Roundup: Court throws out lawyer’s harassment charges, Mi’kmaw canoe welcomes airport arrivals, exploring Gaelic roots, COVID update

Makadunyiswe Ngulube at Clifton Marsh, studying how plant life can protect coastal Nova Scotia. Photo: Danika Van Proosdij

Plus: As sea levels rise, researcher Makadunyiswe Ngulube is studying how nature can help protect Nova Scotia

A judge has thrown out criminal harassment charges against the lawyer at the centre of an acrimonious dispute that led to last year’s closure of Pictou County law firm Mac, Mac & Mac.

Bégin says prosecutors didn’t show Donn Fraser engaged in threatening conduct towards managing partner Mary Jane Saunders, noting that no threats were made and that Fraser was seeking answers to work-related questions.

Fraser says he feels vindicated.

“However, the perception that people have when they hear that someone has been charged with something like ‘criminal harassment’ is obviously a negative one, with real risk of assumptions of very untoward things which are far removed from any reality,” he adds. “For someone in my position, the damage is immeasurable.”

Crown officials say they plan to appeal the ruling.

Janet Whitman reports for the Pictou Advocate.

When the water rises
Born and raised in Zimbabwe, Makadunyiswe Ngulube moved to Canada in 2016 to study environmental science. She soon discovered the Intertidal Coastal Sediment Transport Research Unit, and a passion for exploring how plant life can protect communities from rising sea levels.

“For Nova Scotia, this is some ground-breaking work because for years and years, there’s been diking and Acadian settlers were using that as a means of protection from flooding (in places like the Annapolis Valley, where dikes turned marsh to farmland),” she explains. “Now, we’re starting to see that we need those salt marshes because they can help to prevent flooding, improve water quality, sustain creatures, and provide carbon sequestration. Overall, this will be great for Nova Scotians to understand better what the coasts have to offer.”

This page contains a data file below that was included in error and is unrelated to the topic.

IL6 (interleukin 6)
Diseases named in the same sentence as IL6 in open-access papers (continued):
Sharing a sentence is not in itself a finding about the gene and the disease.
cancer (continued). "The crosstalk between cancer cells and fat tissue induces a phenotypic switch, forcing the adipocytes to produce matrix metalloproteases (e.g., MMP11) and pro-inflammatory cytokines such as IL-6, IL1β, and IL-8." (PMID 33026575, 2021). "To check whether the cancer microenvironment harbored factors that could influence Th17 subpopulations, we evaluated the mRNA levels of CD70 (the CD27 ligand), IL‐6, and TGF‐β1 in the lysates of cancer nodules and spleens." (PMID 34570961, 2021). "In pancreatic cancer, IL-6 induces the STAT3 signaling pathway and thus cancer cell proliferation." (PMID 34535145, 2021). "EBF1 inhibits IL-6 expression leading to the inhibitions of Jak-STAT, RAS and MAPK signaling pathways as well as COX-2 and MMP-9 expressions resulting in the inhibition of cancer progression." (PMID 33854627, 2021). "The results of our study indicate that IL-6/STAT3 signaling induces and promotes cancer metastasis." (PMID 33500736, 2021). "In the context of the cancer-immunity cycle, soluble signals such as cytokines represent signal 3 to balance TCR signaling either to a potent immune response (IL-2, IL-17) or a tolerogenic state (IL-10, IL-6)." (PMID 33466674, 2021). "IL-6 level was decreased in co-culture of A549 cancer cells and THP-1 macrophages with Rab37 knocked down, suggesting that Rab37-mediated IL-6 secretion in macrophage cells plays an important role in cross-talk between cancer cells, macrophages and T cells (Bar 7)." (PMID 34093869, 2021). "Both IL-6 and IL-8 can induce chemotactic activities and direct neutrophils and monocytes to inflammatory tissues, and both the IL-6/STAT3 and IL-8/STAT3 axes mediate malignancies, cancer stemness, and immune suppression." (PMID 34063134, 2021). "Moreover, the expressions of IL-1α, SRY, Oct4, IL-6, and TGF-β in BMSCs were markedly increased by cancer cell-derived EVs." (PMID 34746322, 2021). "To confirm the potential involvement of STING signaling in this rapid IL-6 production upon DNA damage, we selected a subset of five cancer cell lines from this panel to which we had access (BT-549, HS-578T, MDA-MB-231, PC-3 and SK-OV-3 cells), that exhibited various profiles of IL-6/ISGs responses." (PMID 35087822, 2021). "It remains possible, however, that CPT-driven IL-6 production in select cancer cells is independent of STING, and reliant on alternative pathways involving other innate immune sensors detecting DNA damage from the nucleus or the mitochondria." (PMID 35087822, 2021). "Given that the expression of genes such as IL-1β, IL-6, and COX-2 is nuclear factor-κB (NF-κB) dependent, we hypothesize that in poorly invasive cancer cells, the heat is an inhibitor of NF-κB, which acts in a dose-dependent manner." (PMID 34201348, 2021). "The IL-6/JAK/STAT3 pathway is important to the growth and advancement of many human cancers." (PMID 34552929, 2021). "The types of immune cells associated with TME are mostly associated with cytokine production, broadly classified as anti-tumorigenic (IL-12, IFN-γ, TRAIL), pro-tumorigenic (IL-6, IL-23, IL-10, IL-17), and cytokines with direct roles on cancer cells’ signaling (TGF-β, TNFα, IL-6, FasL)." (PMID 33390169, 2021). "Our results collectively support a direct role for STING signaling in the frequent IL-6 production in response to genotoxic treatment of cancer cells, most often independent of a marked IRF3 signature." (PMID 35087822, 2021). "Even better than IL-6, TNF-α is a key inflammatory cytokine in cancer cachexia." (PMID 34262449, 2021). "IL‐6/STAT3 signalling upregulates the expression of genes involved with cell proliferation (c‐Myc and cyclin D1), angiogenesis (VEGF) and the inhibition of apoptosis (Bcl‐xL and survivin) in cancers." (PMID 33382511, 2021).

Ameeta Vohra interviews her for Unravel Halifax.

Todd Labrador. Photo: Twitter

Mi’kmaw canoe welcomes new arrivals
Halifax’s international airport is home to a new art installation featuring a traditional birch bark canoe, the latest creation from Mi’kmaw craftsman Todd Labrador.

Organizers commissioned the work to welcome visitors for next month’s 2022 Canoe Sprint and Paracanoe World Championships in Dartmouth, which is expected to draw 1,000 paddlers and coaches from 70 countries.

“We absolutely jumped on the opportunity to be able to proudly display it here at Halifax Stanfield,” says airport boss Joyce Carter. “It just fits in so nicely with us trying to create the sense of community to make sure that everyone feels at home.”

Kevin McBain has more for LighthouseNow.

Exploring Gaelic roots
The province’s Office of Gaelic Affairs recently hosted on a discussion series on the “Life & Lore of the Scottish Gaels” in Antigonish, aiming to improve understanding and awareness of the language, cultural heritage, and identity.

Historian Michael Newton led the talk, saying it’s a good time for Nova Scotians to explore the provinces Gaelic heritage, which many people only know as a handful of Celtic-sounding last names.

“Clan societies are kind of the main way in which most North Americans interact with the idea of Scottish heritage,” he says.

Drake Lowthers has more for the Reporter.

COVID update
The World Health Organization’s daily update on confirmed new cases of COVID worldwide in the last 24 hours is currently unavailable. With Tim Houston’s government withholding provincial data, it’s impossible to get an accurate picture of how the disease is spreading in Nova Scotia.

So far, COVID is known to have killed at least 6,365.510 people, including 42,148 in Canada and 456 Nova Scotians.

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